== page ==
Two Retired Judges Will Decide How $800 Million Settlement for Las Vegas Shooting Victims Is Divided
The 2017 Las Vegas shooting tragedy left 58 people dead and over 800 seriously injured. The shooter wielded an armory of 23 guns on the crowd of concertgoers from his suite at the Mandalay Bay Hotel. In October, an $800 million settlement was reached between MGM Resorts and the victims’ families. Last week, USA Today reported that two retired judges will ultimately be responsible for determining how that record-setting settlement figure is divided among the victims. Though unofficial guidance from outside attorneys and judges is to be expected, two individuals now comprise the de facto authority tasked with quantifying the pain and suffering endured by 4,500 plaintiffs represented in the lawsuit.
USA Today’s column is a thorough examination of the near-universal reality that personal injury attorneys inevitably encounter when handling mass tort cases with such sizeable settlement funds — few will be happy. Though the $800 million settlement figure seems significant at face value, putting a price tag on pain and suffering is a responsibility few would wish for.
The victims’ attorneys reportedly chose former mediation judges Jennifer Togliatti and Louis Meisinger to handle the task. Togliatti is based out of Las Vegas, while Meisinger is from Los Angeles. Many of the victims, as well as their attorneys, reside in California, which was reportedly a consideration when selecting Meisinger. Lawyers representing the plaintiffs are reported to have preferred two mediators rather than one given the vast number of cases, many of which include intricate details requiring exhaustive analysis.
The judges are unable to publicly disclose any details regarding the method behind the valuation process due to an agreement reached with attorneys representing both the plaintiffs and MGM Resorts. Personal injury attorneys and tort professionals have indicated the judges are likely to utilize a “sliding scale” as a means for identifying the most severe cases among the several thousand. In effect, the judges are tasked with ultimately placing a dollar value on each victim’s injuries (with many victims experiencing emotional trauma such as post-traumatic stress disorder and anxiety issues).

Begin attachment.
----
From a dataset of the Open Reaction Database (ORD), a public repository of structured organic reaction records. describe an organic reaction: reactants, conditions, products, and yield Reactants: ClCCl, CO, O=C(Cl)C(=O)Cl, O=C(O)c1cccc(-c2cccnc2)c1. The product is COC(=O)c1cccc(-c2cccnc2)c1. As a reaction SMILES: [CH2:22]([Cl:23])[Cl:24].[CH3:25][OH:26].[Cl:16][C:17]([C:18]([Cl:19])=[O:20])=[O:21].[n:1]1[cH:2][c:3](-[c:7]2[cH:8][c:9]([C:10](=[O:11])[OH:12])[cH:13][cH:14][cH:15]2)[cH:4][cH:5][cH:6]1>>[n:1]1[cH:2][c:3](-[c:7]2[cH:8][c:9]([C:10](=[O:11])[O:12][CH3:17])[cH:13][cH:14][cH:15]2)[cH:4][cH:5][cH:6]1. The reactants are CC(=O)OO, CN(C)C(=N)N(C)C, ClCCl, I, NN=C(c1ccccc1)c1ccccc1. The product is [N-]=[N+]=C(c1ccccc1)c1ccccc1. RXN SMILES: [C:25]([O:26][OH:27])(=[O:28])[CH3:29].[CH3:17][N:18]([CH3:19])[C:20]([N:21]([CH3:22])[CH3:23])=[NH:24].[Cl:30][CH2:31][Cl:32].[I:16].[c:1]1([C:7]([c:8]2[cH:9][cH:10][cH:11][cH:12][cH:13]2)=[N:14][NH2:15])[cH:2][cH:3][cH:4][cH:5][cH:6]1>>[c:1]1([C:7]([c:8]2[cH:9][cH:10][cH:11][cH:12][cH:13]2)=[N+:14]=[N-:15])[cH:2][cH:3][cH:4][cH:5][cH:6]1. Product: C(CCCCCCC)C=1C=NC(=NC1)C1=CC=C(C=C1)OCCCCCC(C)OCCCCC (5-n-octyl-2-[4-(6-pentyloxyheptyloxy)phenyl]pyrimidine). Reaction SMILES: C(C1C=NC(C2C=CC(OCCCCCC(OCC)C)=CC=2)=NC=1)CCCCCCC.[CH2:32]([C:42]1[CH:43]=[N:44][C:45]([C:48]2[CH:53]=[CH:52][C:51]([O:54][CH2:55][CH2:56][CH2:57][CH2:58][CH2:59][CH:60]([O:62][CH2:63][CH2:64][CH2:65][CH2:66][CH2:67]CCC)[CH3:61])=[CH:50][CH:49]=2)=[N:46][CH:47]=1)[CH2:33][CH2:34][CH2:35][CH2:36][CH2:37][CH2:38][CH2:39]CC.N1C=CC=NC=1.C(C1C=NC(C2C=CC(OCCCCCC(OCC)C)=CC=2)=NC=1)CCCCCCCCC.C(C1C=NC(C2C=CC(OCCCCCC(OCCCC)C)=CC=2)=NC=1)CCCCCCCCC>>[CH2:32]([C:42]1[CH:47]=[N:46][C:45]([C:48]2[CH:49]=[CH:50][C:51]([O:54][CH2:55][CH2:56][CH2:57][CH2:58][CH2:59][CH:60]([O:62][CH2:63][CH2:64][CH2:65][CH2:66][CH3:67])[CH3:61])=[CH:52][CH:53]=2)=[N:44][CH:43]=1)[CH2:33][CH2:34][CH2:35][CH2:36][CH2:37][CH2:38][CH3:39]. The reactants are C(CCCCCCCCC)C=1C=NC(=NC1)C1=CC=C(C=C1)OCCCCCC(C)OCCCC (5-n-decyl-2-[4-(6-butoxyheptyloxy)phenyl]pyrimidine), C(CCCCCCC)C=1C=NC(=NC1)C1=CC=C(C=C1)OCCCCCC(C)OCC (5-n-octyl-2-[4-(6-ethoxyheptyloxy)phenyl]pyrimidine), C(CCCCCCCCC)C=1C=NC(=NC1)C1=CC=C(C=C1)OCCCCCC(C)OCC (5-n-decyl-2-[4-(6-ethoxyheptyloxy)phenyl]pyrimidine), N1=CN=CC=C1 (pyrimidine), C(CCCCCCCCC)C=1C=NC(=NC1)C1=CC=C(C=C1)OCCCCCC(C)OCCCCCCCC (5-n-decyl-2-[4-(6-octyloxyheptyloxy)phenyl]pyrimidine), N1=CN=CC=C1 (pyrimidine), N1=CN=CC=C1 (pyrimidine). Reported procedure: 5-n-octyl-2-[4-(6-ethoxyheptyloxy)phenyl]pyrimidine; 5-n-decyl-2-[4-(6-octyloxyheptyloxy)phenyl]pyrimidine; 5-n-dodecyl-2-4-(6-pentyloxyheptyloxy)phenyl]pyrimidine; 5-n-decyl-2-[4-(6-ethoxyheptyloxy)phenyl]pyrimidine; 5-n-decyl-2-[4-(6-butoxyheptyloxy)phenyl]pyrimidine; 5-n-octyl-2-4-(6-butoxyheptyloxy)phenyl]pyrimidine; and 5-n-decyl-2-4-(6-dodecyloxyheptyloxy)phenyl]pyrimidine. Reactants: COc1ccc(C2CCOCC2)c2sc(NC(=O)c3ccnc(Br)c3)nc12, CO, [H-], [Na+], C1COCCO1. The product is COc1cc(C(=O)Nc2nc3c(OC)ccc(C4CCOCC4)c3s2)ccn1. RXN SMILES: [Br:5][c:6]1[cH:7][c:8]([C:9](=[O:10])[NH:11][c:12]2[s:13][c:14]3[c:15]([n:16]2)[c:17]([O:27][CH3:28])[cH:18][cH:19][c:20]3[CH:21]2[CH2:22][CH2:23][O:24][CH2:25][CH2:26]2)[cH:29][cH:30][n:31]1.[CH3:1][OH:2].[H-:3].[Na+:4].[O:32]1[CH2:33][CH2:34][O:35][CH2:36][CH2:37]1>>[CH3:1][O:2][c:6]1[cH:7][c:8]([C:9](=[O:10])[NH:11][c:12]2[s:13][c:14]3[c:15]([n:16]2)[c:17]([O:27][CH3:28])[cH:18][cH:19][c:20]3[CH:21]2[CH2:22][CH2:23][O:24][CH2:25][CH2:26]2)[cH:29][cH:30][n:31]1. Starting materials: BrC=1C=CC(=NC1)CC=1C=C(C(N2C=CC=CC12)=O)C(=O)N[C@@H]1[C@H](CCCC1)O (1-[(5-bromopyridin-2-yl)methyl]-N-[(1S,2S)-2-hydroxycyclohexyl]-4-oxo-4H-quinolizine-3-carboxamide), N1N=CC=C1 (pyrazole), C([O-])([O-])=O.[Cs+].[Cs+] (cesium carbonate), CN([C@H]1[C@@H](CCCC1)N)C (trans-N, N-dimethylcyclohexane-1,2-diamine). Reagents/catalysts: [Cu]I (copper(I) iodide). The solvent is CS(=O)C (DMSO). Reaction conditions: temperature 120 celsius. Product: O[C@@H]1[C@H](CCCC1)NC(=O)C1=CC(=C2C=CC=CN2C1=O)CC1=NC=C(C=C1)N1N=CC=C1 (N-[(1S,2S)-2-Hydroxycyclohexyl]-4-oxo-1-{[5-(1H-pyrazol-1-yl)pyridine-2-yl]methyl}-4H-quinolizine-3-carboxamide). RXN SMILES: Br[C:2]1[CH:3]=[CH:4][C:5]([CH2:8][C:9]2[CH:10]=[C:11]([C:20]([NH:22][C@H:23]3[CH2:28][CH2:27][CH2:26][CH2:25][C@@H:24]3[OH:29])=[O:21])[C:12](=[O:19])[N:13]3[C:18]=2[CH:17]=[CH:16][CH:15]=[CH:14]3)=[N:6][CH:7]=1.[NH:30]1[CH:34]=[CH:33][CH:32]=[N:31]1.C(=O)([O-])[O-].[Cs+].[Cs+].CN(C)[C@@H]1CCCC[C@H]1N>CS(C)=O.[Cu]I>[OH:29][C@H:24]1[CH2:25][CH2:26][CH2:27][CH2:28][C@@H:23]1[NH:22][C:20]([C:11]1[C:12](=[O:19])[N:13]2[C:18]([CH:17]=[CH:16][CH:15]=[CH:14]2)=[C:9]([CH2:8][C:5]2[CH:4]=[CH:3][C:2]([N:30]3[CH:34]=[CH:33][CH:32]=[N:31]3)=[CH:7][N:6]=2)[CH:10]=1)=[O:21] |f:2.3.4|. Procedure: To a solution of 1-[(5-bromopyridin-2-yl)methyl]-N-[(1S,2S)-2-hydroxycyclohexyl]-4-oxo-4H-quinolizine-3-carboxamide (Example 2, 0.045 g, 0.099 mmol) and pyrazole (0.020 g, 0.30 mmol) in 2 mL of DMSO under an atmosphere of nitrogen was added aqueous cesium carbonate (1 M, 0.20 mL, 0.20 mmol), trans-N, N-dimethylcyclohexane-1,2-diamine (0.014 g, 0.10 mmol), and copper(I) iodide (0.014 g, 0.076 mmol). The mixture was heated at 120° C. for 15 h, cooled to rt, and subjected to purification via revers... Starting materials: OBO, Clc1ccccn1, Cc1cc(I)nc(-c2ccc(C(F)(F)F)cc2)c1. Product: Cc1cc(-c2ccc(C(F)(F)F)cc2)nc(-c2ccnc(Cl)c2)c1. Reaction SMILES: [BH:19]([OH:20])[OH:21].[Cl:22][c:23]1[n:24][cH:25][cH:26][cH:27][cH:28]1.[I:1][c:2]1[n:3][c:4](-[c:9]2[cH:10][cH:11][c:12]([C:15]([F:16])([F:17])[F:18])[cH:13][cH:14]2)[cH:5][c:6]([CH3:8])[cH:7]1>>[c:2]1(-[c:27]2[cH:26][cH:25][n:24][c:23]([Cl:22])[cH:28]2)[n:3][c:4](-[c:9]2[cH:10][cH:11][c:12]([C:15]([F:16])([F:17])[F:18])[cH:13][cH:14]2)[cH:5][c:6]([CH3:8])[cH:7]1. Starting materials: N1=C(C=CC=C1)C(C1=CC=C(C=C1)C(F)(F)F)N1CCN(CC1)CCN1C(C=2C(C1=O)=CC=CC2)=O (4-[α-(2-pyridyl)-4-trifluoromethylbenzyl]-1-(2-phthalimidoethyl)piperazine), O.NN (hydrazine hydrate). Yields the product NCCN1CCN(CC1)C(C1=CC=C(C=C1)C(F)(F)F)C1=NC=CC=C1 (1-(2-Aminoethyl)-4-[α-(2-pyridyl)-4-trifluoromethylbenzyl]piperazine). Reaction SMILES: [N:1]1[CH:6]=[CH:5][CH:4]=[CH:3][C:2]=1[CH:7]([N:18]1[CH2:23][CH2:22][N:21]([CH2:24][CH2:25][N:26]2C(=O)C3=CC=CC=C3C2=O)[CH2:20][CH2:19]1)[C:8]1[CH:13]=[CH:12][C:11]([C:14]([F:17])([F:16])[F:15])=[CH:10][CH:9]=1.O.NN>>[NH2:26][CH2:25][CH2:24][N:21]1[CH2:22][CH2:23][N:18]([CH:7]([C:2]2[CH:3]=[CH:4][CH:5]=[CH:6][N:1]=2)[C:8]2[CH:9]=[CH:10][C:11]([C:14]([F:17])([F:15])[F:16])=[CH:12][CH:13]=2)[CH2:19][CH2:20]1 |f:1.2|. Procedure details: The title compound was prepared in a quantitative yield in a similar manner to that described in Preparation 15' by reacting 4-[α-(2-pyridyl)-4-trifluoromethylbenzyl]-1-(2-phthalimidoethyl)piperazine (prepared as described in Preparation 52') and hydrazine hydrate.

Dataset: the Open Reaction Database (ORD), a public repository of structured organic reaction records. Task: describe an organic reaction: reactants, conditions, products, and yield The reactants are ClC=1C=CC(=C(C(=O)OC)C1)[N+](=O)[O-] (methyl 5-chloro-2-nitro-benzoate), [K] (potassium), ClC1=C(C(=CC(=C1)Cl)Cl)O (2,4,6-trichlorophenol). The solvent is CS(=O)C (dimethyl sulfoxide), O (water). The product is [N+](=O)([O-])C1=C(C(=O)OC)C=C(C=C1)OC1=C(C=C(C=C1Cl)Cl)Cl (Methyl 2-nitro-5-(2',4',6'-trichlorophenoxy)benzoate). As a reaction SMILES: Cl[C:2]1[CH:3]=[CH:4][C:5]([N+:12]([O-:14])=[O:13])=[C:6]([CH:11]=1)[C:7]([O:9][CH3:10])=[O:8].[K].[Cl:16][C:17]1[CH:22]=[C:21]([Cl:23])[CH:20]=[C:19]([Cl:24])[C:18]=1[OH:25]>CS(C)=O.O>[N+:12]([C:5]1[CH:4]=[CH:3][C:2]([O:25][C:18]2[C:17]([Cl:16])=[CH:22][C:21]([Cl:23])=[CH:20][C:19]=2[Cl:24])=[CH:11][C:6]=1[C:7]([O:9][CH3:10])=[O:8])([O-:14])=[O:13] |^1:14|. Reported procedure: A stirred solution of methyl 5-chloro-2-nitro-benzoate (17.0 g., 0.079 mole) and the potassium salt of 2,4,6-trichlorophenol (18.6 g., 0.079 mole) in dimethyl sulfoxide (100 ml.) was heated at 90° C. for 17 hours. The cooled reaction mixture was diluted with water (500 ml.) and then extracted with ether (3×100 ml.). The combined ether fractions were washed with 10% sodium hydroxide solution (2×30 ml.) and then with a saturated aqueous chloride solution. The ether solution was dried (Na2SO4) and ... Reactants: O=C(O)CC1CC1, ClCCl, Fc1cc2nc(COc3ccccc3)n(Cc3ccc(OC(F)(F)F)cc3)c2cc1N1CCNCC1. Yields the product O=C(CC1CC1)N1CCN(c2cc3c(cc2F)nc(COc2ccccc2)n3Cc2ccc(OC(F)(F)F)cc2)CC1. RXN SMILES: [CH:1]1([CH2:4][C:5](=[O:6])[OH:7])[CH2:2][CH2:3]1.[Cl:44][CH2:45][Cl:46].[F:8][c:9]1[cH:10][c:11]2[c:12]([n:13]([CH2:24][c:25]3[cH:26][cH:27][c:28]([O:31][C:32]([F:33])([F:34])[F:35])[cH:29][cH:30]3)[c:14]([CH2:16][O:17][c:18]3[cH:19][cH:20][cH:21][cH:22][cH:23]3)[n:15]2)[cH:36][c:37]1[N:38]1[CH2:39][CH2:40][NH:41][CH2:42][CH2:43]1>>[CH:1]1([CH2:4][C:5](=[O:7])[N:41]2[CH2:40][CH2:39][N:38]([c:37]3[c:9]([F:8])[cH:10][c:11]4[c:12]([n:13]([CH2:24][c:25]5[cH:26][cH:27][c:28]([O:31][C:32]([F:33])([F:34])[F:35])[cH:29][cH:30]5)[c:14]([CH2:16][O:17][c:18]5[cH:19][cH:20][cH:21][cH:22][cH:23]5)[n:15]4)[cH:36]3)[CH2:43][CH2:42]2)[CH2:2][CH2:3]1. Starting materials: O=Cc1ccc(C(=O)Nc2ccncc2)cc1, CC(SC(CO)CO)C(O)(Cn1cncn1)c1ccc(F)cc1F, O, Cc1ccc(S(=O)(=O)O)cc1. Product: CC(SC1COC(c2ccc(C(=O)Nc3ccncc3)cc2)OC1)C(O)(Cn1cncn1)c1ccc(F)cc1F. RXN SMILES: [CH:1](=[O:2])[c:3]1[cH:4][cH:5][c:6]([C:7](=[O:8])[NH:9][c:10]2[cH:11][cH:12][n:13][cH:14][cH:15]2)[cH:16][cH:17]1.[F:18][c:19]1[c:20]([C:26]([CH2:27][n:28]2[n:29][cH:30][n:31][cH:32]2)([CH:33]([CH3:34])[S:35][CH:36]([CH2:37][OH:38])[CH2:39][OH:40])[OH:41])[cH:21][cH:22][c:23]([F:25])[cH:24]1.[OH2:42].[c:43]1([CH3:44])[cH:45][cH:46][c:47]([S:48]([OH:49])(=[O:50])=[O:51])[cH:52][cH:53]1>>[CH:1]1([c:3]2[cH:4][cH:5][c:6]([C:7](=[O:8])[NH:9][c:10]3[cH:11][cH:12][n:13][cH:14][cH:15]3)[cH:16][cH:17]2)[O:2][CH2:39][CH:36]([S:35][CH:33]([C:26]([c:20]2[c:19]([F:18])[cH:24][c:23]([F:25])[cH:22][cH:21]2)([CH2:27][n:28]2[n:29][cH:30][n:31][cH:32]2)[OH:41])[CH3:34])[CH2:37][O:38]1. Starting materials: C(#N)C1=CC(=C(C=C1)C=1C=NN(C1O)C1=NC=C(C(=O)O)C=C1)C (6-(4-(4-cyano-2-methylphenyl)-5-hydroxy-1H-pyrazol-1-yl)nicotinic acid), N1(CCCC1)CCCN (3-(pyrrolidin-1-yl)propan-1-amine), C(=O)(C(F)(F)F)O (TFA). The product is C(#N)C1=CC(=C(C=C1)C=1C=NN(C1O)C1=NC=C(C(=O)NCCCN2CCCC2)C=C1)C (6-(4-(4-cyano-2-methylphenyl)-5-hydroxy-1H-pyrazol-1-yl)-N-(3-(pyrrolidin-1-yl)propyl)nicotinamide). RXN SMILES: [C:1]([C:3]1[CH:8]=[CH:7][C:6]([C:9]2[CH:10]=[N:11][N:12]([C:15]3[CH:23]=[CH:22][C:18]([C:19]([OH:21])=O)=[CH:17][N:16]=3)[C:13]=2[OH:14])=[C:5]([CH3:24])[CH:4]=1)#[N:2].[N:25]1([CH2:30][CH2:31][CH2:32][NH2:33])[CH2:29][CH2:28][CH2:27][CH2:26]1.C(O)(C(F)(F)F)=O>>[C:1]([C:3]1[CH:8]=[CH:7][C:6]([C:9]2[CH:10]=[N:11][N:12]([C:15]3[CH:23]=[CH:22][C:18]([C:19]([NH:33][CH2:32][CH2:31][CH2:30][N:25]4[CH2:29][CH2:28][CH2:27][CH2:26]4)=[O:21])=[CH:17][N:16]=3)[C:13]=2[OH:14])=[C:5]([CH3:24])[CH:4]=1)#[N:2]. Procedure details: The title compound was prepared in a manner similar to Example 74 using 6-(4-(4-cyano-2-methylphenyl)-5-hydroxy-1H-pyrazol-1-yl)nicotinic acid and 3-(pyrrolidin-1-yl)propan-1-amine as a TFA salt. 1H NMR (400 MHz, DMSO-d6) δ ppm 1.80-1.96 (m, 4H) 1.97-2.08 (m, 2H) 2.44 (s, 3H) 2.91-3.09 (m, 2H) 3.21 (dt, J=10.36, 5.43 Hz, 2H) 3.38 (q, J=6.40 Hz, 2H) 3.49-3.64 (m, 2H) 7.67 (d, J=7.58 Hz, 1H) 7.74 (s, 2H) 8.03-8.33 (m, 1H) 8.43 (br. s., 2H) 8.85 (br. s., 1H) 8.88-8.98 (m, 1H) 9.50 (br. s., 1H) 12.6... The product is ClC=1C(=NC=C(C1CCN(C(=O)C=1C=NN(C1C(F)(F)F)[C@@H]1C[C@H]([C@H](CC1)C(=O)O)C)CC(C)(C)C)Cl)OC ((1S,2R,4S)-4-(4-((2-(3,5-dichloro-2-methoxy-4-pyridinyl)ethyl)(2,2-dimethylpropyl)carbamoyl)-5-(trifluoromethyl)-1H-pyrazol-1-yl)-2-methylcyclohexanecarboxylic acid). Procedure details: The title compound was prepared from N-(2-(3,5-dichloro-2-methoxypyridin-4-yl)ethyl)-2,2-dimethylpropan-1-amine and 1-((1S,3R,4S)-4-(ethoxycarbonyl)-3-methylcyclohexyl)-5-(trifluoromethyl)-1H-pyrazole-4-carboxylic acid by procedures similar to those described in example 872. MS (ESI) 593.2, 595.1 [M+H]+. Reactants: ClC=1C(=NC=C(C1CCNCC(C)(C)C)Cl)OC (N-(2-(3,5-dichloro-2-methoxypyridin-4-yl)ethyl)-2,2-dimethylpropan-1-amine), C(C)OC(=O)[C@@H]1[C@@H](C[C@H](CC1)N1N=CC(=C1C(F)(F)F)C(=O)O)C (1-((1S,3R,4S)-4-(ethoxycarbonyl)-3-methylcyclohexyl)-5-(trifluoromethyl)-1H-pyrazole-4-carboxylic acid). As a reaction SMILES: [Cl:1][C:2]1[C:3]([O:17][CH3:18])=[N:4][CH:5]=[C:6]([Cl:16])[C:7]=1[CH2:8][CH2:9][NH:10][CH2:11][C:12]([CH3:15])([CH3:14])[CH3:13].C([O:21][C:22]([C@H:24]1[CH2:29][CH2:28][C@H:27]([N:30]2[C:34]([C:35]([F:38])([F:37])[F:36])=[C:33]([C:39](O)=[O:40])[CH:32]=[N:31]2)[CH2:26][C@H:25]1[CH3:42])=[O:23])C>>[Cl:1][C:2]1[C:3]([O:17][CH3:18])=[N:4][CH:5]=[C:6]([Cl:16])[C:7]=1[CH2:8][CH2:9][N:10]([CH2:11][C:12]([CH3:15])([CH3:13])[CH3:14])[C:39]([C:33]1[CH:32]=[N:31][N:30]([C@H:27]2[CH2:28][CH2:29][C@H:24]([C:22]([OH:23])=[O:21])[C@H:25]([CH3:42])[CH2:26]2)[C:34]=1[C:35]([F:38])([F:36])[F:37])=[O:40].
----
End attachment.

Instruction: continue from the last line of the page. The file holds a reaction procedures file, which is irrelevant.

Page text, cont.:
Attorney Craig Eiland is representing around 1,400 plaintiffs. In an interview with USA Today, Eiland described the settlement division process as a “sliding scale” where “broad categories are set” to identify plaintiffs according to the significance of their physical injuries.
“Once these broad categories are set, my responsibility is to make sure we have all the information possible so the judges can make a financial judgment on each case based on things such as lost wages, medical bills, and summaries of care,” Eiland said.
Presently, a number of victims remain undecided over whether or not they will opt into the $800 million settlement fund. While attorneys expect the majority of victims to opt in, doing so requires them to wave any future claims against MGM Resorts. Opting out of the fund allows plaintiffs to bring their own civil lawsuits against MGM Resorts, provided they meet the May 2020 filing deadline.
Personal injury and tort attorneys typically caution plaintiffs considering opting out of such large settlements, given the legal costs involved in preparing a case properly for trial. However, attorneys’ fees for similar personal injury and wrongful death cases often involve no upfront cost to the plaintiff, but can ultimately be as high as 45% of a victim’s awarded amount.
Settlement funds for plaintiffs opting in are anticipated to start being distributed in late 2020. The MGM settlement represents the third-largest victims compensation fund in U.S. history. Through the agreement, MGM did not admit any liability for the shooting.